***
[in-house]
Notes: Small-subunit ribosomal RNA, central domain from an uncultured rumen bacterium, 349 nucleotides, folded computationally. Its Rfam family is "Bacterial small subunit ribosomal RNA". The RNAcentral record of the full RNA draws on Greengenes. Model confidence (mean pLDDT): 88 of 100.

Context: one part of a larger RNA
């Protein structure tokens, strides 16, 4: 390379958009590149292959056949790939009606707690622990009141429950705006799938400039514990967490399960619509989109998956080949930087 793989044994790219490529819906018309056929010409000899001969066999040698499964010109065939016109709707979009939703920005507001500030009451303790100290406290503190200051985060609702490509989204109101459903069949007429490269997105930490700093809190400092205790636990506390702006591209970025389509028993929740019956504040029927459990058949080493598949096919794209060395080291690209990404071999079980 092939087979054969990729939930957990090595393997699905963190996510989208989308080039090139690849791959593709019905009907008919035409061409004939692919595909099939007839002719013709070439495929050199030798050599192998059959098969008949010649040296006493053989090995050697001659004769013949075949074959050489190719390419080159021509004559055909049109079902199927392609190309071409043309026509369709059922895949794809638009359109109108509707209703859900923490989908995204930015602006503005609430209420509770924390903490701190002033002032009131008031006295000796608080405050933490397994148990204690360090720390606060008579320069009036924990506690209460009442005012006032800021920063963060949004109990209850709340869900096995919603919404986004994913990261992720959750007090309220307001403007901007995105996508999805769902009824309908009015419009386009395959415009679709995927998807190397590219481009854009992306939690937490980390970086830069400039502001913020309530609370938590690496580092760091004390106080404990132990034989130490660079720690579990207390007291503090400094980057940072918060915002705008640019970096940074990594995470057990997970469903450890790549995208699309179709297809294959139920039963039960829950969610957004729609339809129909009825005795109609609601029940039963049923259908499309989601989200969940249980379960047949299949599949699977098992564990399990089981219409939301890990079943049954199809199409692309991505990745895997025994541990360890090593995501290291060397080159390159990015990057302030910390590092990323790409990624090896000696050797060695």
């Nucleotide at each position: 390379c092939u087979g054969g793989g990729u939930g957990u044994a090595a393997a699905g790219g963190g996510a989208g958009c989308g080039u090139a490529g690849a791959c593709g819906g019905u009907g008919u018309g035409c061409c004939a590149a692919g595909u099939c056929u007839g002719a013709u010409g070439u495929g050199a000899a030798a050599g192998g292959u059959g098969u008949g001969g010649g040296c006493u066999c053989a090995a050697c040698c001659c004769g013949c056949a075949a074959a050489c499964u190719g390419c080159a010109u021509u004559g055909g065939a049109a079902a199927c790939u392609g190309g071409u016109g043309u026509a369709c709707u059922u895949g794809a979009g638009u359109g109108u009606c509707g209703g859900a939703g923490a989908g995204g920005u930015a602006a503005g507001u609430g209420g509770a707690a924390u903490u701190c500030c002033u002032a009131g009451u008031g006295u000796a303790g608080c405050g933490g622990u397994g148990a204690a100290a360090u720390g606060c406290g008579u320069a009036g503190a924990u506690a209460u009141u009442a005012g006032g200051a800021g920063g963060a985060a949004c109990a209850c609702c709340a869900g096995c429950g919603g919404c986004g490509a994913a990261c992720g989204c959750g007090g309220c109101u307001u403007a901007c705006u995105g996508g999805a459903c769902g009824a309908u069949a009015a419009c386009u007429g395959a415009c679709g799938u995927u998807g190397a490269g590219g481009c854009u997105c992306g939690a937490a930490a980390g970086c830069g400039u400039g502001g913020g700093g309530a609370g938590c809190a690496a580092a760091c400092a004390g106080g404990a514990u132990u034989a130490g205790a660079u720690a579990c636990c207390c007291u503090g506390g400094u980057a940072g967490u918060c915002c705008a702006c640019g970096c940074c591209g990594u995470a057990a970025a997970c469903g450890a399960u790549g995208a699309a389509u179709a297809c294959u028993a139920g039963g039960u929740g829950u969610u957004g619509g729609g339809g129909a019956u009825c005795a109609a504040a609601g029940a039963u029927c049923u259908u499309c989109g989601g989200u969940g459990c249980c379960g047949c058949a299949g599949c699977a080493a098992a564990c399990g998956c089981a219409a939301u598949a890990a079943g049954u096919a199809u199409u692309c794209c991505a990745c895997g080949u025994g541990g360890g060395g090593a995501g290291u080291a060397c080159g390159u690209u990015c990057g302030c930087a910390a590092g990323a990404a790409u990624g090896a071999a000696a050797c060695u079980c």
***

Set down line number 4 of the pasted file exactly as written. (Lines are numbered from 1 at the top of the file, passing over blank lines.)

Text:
């Protein structure tokens, strides 16, 4: 390379958009590149292959056949790939009606707690622990009141429950705006799938400039514990967490399960619509989109998956080949930087 793989044994790219490529819906018309056929010409000899001969066999040698499964010109065939016109709707979009939703920005507001500030009451303790100290406290503190200051985060609702490509989204109101459903069949007429490269997105930490700093809190400092205790636990506390702006591209970025389509028993929740019956504040029927459990058949080493598949096919794209060395080291690209990404071999079980 092939087979054969990729939930957990090595393997699905963190996510989208989308080039090139690849791959593709019905009907008919035409061409004939692919595909099939007839002719013709070439495929050199030798050599192998059959098969008949010649040296006493053989090995050697001659004769013949075949074959050489190719390419080159021509004559055909049109079902199927392609190309071409043309026509369709059922895949794809638009359109109108509707209703859900923490989908995204930015602006503005609430209420509770924390903490701190002033002032009131008031006295000796608080405050933490397994148990204690360090720390606060008579320069009036924990506690209460009442005012006032800021920063963060949004109990209850709340869900096995919603919404986004994913990261992720959750007090309220307001403007901007995105996508999805769902009824309908009015419009386009395959415009679709995927998807190397590219481009854009992306939690937490980390970086830069400039502001913020309530609370938590690496580092760091004390106080404990132990034989130490660079720690579990207390007291503090400094980057940072918060915002705008640019970096940074990594995470057990997970469903450890790549995208699309179709297809294959139920039963039960829950969610957004729609339809129909009825005795109609609601029940039963049923259908499309989601989200969940249980379960047949299949599949699977098992564990399990089981219409939301890990079943049954199809199409692309991505990745895997025994541990360890090593995501290291060397080159390159990015990057302030910390590092990323790409990624090896000696050797060695």